Governor Jerry Brown is at odds with the federal government over the issue of Medi-Cal asset recovery, a provision which allows the state to collect money spent on Medicaid from recipients’ estates after they die.
Collection of assets after death for Medicaid expenses, beyond those involved in providing long-term care after age 55, is an optional part of the Medicaid program, but California is one of ten states that has chosen to do so. In February the Centers for Medicare and Medicaid sent a letter recommending that states drop this provision as a way to encourage more people to sign up for expanded Medicaid.
Governor Brown is resisting dropping the asset seizure, and his staff areurging him not to do so, saying the state needs the money to pay forfuture Medi-Cal beneficiaries.
The amount of money at stake is relatively small. The state is estimated to collect about $60 million a year from the program, but half of that goes back to the federal government. The remainder is a proverbial drop in the bucket given that roughly 25 percent of the state’s population is on Medi-Cal at a cost of $26 billion a year.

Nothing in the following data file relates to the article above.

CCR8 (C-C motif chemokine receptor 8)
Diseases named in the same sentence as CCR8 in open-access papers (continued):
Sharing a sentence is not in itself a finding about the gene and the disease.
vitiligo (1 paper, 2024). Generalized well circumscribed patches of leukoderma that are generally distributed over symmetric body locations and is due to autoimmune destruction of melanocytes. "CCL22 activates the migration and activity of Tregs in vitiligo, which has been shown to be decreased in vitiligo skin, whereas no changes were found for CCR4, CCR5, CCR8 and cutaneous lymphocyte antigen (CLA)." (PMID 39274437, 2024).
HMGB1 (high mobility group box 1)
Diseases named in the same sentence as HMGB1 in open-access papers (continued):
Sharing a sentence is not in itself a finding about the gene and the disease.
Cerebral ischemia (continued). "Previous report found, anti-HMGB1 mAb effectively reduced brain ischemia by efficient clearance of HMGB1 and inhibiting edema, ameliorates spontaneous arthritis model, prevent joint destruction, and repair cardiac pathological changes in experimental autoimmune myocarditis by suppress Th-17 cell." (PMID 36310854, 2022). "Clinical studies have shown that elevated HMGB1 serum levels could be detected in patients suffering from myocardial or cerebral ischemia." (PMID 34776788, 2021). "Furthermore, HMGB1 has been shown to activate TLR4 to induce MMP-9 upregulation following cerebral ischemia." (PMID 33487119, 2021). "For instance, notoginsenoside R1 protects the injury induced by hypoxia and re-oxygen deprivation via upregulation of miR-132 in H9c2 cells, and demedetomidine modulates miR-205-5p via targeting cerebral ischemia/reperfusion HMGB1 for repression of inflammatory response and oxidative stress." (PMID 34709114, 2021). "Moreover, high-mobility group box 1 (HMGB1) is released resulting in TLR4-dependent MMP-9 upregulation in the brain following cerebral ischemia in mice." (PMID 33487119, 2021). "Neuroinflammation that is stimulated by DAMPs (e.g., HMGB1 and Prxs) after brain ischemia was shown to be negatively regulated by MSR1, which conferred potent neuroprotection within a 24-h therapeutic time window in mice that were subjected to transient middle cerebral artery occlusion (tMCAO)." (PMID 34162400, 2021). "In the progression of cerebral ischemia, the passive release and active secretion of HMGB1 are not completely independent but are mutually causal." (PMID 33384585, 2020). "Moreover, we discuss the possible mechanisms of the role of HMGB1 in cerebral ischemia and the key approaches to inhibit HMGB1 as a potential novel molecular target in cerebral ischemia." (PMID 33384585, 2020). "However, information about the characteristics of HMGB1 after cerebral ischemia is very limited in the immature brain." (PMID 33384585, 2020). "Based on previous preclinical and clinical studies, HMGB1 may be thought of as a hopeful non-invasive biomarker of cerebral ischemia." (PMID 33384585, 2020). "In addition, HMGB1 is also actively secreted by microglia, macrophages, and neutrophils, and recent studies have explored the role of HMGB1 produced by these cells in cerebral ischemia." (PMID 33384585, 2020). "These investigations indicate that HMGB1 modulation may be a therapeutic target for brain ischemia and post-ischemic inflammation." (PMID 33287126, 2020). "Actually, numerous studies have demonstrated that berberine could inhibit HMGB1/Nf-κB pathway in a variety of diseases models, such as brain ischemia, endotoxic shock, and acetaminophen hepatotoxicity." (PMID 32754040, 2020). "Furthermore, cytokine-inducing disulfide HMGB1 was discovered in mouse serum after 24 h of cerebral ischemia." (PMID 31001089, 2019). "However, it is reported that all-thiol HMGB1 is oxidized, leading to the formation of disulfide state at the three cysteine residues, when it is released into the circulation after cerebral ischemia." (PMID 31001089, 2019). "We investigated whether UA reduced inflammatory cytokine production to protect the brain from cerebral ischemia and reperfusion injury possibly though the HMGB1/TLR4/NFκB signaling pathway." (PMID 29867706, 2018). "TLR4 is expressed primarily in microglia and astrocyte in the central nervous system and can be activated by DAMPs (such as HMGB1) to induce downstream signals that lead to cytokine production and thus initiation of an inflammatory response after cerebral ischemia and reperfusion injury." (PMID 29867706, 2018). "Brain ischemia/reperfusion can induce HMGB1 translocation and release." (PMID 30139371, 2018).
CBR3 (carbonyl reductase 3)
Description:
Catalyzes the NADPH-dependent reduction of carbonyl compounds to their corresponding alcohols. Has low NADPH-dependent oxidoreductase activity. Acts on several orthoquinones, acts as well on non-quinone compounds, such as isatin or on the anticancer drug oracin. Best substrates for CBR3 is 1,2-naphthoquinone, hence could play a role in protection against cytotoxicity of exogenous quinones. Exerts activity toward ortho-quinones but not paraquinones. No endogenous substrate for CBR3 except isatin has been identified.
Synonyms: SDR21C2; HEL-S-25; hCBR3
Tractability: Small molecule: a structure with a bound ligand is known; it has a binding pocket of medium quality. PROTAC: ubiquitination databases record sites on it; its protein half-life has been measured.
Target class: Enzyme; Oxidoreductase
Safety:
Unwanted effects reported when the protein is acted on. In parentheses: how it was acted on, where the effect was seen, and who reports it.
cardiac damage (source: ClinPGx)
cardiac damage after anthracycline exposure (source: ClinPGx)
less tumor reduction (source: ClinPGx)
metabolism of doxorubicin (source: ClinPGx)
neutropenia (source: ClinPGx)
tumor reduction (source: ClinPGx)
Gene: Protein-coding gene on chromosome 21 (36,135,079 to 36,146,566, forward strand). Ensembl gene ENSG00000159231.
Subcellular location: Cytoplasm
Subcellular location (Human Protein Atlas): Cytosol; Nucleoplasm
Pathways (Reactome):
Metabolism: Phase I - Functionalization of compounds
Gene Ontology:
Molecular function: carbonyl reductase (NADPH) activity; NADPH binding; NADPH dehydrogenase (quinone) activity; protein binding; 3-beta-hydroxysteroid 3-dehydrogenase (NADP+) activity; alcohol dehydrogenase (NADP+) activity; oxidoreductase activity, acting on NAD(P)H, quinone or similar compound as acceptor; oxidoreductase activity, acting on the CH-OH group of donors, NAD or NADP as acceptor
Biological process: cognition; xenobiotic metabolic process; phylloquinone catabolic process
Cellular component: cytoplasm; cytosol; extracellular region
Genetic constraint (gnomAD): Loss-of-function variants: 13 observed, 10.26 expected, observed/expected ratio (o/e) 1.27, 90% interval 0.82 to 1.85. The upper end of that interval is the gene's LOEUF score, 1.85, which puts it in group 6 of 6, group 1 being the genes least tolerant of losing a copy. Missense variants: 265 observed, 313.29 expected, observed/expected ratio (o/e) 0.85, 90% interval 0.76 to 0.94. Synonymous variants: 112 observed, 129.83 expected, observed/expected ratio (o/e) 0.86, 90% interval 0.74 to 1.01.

A bill is making its way through the Senate which would stop the optional forms of asset recovery. SB 1124 would limit asset recovery to long-term care for those 55 and older, which has been a federal mandate since 1993.
The bill, if approved by the Senate and then the Assembly, could be on Governor Brown’s desk by September. The next step is a Health committee vote in the Assembly which is scheduled for Tuesday.